So if you have been postponing organizing your desk, just take one paper and put in its right place. Or, you can go even smaller. Look at one piece of paper and decide where to put it: Trash? Right cabinet? Another room? Give it to someone?

You don’t actually need to clean up that paper; you only need to decide what you need to do with it.

That’s how small you can start. And yet, those neural pathways are still being built. Gradually, you will transform yourself from a procrastinator to an in-the-moment action taker.

3. Learn something new

It might sound obvious, but the more you use your brain, the better its going to perform for you.

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For example, learning a new instrument improves your skill of translating something you see (sheet music) to something you actually do (playing the instrument).

Learning a new language exposes your brain to a different way of thinking, a different way of expressing yourself.

You can even literally take it a step further, and learn how to dance. Studies indicate that learning to dance helps seniors avoid Alzheimer’s. Not bad, huh?

4. Follow a brain training program

The Internet world can help you improve your brain function while lazily sitting on your couch. A clinically proven program like BrainHQ can help you improve your memory, or think faster, by just following their brain training exercises.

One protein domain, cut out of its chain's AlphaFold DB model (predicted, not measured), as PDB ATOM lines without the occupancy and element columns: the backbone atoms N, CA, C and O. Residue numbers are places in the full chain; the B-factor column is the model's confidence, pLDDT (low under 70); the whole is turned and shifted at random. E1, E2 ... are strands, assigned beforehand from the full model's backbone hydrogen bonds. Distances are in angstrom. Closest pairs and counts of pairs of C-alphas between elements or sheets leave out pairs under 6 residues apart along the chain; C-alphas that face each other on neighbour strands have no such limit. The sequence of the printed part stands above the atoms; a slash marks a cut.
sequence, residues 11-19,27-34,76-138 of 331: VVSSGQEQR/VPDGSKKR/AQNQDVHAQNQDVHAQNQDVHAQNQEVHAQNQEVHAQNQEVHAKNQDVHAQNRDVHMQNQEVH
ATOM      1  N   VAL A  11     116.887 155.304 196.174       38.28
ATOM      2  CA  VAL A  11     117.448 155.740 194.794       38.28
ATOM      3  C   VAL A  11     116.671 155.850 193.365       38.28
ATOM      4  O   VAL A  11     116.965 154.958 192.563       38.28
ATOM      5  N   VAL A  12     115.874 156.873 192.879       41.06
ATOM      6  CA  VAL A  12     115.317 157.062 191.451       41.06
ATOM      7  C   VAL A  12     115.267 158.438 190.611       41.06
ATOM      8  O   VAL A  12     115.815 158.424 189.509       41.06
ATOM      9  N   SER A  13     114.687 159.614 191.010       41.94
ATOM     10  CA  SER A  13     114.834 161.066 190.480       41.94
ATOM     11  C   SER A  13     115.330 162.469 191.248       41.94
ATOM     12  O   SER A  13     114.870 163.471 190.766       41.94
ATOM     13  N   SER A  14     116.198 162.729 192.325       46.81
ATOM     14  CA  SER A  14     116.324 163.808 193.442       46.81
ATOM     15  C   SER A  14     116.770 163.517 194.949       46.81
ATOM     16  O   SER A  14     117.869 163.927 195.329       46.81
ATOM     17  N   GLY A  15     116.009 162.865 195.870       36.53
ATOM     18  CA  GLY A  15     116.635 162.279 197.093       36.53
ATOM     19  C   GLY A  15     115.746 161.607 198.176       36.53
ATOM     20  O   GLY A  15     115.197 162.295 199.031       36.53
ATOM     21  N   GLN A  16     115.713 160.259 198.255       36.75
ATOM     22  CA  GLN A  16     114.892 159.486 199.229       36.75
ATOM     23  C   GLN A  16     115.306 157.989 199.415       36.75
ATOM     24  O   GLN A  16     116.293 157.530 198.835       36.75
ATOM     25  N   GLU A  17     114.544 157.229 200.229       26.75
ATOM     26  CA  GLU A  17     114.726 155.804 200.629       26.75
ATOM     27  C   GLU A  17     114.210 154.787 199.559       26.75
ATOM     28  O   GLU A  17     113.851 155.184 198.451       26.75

5. Work your body

You knew this one was coming didn’t you? Yes indeed, exercise does not just work your body; it also improves the fitness of your brain.

Even briefly exercising for 20 minutes facilitates information processing and memory functions. But it’s not just that–exercise actually helps your brain create those new neural connections faster. You will learn faster, your alertness level will increase, and you get all that by moving your body.

Now, if you are not already a regular exerciser, and already feel guilty that you are not helping your brain by exercising more, try a brain training exercise program like Exercise Bliss.